Creativity and innovation at Maker Faire Africa

September 2009 -

George Odhiambo's bicycle-turned-bellows at his metal workshop in Gikomba, Kenya, fulfils his need for a constant fire to heat metal rods. This creative use of a simple, everyday object to fulfil a requirement embodies the theme of Maker Faire Africa 2009, an exhibition of African creativity.


Device for planting corn

The first ever Maker Faire Africa, held in Accra (Ghana) from August 14-16 2009, was a celebration of innovative inventions such as Odhiambo's from across the continent. The organisers of the event came together through blogs and other Internet forums. Emer Beamer from the Amsterdam-based company Butterfly Works, one of the organisers, said the event drew 70 participants and about 300 visitors per day. She explains the uniqueness of the event lay in its grassroots focus – it encouraged like-minded people from African countries to come together, talk to each other, share tips and find solutions among themselves. The people who attended were offering either skills, mentorship or expertise in a specific technique. The do-it-yourself attitude propogated at the Faire asked people to localise their products and services to cater to each other. These vary from software technology to African dolls, to gadgets to plant corn.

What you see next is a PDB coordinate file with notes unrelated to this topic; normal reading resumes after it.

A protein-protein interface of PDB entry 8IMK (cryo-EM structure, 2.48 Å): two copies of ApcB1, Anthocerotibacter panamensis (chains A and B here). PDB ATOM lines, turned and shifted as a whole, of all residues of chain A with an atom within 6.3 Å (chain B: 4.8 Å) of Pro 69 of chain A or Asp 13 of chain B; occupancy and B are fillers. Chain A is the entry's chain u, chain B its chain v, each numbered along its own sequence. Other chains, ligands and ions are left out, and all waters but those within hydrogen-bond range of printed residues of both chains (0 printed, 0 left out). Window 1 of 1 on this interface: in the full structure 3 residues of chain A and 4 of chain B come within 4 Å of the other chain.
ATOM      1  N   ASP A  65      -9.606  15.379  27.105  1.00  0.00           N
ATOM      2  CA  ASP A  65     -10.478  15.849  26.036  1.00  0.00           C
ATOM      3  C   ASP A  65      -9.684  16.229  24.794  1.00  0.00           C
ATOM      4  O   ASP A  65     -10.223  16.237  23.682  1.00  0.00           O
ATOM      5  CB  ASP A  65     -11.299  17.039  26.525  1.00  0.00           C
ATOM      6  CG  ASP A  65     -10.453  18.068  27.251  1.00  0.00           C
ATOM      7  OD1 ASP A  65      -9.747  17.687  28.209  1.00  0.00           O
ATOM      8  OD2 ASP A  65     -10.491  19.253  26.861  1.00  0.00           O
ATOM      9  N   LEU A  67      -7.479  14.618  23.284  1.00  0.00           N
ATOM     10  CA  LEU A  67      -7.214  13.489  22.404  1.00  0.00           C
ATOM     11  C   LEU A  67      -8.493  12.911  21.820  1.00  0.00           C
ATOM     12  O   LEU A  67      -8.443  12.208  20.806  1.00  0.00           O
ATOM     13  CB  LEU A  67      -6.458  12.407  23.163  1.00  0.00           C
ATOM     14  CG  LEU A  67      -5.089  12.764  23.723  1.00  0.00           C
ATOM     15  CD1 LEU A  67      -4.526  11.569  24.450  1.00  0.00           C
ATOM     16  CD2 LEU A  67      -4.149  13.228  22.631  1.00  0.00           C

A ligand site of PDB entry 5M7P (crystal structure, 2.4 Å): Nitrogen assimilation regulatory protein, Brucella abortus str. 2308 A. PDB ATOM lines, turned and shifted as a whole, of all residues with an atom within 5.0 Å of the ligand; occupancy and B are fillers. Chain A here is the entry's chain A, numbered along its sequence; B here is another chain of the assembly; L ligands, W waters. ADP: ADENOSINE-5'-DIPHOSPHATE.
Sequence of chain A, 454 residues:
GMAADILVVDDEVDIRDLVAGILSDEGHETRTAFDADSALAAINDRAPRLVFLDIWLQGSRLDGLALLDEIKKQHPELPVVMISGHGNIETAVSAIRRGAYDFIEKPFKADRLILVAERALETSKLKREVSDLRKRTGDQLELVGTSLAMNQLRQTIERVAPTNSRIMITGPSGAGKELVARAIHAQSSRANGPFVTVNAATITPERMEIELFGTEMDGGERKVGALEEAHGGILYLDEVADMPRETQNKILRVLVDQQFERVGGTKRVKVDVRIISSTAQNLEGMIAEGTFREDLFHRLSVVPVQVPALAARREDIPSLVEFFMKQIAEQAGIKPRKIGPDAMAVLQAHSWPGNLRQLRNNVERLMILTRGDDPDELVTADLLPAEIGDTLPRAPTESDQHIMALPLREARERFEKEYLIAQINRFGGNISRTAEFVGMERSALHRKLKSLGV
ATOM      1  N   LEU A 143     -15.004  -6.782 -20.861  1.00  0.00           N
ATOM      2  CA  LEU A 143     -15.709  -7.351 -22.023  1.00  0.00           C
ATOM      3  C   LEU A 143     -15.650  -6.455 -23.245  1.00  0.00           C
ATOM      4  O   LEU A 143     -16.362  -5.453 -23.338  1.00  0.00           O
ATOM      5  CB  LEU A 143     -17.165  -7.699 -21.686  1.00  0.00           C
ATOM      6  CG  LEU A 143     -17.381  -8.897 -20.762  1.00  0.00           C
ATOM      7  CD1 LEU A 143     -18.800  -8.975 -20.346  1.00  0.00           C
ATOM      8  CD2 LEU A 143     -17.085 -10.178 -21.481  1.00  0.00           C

To capitalise on all networking possibilities at the event, Butterfly Works created a 'Match the Maker' service, where participants were invited to write down the type of assistance they needed with products or services. At frequent intervals, someone would read the list from atop a box. For example, one person wanted an FM radio station built in his village, and through this service, he found someone who could do it.

Beamer said the Maker Faire is an attempt to change the emphasis on Africa from development to innovation. There is no clear answer as to why the attention on Africa eludes the small-scale manufacture sector, and focuses mainly on development and aid. The Maker Faire is a small step towards changing the existing perception of the continent, and encouraging African inventors and innovators, and in turn, Africa, to be self-reliant.